Rating: 3.5 stars out of 5
We often think of action star Jet Li as Mr Indestructible, given his long-cultivated hero persona across numerous roles, from Wong Fei Hong to Fong Sai Yuk to Huo Yuanjia.
He has played several Chinese folk heroes and is himself an unequivocal living legend and Asian cinematic icon. In the last decade in particular, he has stressed his desire to be taken seriously as an actor, not just a kung-fu guy (although his iron fists and lightning kicks are indelible in fans' minds).
Li finally received positive notices for his role as a merciless general in The Warlords, and as Huo in the film Fearless, after which he declared his ostensible retirement as a martial-arts action star.
Ocean Heaven, a well-made, emotionally charged father-son drama, will go a long way in cementing Li's credibility as a so-called 'serious actor'; it is a sensitively put-together film, tender and bittersweet, which earns the involvement and tears of audiences with a rather simple, sincere story.
In the film, Li is a humble middle-aged widower named Wong who frets about the fate of his autistic 21-year-old son. Even though it is par for the course in this kind of film that the father is stricken by a terminal disease, director Xue Xiao-Lu's film never comes across as indulgent or exploitative.
If we are cynical, we can point out that the film looks a little too good. Wen Zhang, who plays Wong's son, comes off as a handsome, somewhat harmless, and child-like autistic character, complete with a trademark tic where his hand flutters, presumably mimicking a fin through water.
His autism manifests in cute ways: he often repeats what others say, stares into space, and enjoys childish pranks and habits. There is never an occasion, such as found in Rain Man or The Black Balloon, whereby the condition leads to dangerous or alarming acts of violence.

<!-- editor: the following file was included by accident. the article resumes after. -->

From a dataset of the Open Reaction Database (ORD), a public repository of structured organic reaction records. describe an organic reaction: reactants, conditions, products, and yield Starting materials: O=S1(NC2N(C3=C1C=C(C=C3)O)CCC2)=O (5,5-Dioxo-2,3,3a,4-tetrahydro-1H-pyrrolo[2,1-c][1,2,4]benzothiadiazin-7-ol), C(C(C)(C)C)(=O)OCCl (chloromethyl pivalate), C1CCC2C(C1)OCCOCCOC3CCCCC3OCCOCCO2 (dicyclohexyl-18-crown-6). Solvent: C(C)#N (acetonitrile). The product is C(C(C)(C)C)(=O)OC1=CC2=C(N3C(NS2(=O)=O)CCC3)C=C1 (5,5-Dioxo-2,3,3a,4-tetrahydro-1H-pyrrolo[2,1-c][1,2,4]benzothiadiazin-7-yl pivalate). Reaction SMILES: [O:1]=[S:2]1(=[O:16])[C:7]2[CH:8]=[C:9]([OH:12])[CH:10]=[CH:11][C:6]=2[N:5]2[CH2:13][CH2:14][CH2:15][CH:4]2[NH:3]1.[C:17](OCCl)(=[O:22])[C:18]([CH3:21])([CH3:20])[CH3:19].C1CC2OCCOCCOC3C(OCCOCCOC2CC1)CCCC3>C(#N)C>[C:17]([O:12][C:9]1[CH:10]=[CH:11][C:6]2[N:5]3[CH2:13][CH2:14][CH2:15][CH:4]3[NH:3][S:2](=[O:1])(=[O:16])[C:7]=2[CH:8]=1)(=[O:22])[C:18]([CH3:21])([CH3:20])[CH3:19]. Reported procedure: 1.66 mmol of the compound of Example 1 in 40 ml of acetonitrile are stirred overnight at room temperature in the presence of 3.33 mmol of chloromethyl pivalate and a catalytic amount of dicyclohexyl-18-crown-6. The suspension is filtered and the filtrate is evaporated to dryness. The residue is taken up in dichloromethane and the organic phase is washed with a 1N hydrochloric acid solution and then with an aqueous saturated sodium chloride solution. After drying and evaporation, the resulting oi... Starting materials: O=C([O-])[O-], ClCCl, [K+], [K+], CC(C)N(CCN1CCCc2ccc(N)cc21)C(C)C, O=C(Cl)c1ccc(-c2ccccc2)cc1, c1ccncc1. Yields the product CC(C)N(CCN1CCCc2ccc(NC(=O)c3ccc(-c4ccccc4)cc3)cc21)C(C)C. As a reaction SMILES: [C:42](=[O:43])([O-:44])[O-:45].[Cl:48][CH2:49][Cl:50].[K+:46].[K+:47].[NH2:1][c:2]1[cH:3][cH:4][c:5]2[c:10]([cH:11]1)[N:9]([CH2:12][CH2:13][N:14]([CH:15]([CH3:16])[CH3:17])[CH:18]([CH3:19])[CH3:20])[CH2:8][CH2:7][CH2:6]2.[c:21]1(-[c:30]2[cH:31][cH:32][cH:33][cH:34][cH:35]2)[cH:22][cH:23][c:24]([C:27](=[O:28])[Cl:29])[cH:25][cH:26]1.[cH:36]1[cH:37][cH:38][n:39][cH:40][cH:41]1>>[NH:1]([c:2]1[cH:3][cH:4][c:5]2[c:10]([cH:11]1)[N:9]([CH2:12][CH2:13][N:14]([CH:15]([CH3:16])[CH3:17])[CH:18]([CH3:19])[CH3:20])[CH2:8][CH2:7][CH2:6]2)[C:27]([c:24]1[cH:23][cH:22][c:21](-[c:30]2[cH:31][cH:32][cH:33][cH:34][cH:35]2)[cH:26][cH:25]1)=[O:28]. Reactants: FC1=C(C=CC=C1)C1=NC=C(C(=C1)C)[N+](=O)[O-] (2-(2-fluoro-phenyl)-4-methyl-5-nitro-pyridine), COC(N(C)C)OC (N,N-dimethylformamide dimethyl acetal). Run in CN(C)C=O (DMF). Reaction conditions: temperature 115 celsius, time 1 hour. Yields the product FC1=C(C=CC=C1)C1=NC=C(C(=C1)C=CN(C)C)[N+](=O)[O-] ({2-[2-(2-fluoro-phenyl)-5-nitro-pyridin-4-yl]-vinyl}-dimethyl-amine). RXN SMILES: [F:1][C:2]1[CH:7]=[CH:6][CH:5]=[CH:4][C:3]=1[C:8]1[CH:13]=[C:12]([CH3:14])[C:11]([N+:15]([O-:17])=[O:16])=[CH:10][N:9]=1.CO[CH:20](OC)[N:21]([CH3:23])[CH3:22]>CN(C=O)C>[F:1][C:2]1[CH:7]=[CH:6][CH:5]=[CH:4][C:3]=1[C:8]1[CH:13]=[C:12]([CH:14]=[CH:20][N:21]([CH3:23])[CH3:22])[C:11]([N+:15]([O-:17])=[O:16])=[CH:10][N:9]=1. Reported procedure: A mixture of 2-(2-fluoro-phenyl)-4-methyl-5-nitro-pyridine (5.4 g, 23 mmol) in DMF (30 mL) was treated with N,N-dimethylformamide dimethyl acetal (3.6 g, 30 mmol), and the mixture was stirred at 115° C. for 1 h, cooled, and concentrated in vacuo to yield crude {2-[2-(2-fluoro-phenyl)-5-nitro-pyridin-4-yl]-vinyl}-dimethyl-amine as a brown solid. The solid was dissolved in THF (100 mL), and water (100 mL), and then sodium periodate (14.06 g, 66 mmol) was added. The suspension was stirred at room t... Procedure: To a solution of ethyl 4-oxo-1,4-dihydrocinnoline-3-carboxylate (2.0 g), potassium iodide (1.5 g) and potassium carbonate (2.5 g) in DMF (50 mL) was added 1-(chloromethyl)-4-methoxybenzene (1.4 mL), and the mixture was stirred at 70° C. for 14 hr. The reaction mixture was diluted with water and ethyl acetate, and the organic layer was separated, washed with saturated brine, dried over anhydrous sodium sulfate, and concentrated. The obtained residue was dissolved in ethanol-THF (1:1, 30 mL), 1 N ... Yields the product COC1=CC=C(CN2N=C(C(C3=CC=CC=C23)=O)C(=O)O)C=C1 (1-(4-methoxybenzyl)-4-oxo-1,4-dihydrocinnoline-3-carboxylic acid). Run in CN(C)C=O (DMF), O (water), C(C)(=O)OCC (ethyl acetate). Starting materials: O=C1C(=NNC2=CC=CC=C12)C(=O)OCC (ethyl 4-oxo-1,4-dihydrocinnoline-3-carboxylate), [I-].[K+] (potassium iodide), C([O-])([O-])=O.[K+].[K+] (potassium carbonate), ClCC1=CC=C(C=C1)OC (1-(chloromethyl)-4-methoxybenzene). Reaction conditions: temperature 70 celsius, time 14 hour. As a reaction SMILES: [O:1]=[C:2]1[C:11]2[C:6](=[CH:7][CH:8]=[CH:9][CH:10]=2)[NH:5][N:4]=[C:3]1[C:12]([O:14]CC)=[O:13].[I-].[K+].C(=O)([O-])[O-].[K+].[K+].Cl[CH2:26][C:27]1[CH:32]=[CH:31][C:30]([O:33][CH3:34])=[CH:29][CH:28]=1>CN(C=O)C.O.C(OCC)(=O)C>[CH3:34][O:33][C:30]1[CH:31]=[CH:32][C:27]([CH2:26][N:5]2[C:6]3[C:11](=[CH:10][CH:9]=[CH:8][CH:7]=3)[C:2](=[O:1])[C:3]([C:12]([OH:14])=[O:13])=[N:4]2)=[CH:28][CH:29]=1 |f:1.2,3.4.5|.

Much of the film is set in the calming environs of a marine park, which overlooks a picturesque beach-front area – the son is able to swim in the tanks, as his father works as the park's technician – and there is also a pretty girl (Kuei Lunmei, recently seen in Taipei Exchanges) who is a nominal love interest for Wong's son.
For all the quibbles, the fact remains that this is an absorbing and effective film, elevated by its inhabitants, characters who appear to be living, breathing human beings faced with everyday battles, with Wong dignified and unflagging in his commitment to his mission: to find a reliable institution to care long-term for his son.
The performances are earnest and arresting, with the director holding everything together nicely; scenes begin, develop and conclude neatly, in a logical manner, and restraint is shown where it is often lacking in lesser films.
There is no need to squeeze tears and emotion out of audiences. Watching Wong tirelessly seek places for his son, while enduring obvious pain – he has late-stage liver cancer – and refusing to impose on others is touching in and of itself, and not at all maudlin.
Li has a real plump role here. He has pain and sorrow, he has fatherly pride when his son starts to learn how to take care of himself, and he has lines of rich irony to spout when he assess his predicament.
In one scene, as his search seems doomed to fail, he laments how his son is unfortunately too old for an orphanage, yet too young for a retirement home.
It is one of the many moments in this rich movie-going experience where you'll feel like laughing and crying, and wishing you could give Li's – for once – hardly invincible character a big, warm hug.
About Yong Shu Chiang
Yong Shu Chiang, otherwise known as SC, is a freelance editor and writer. He reviewed movies for Juice magazine when he was in college, and was the resident film reviewer for Today Newspaper from 2003 to 2005. He has also reviewed movies for Prime Time Morning on Channel NewsAsia.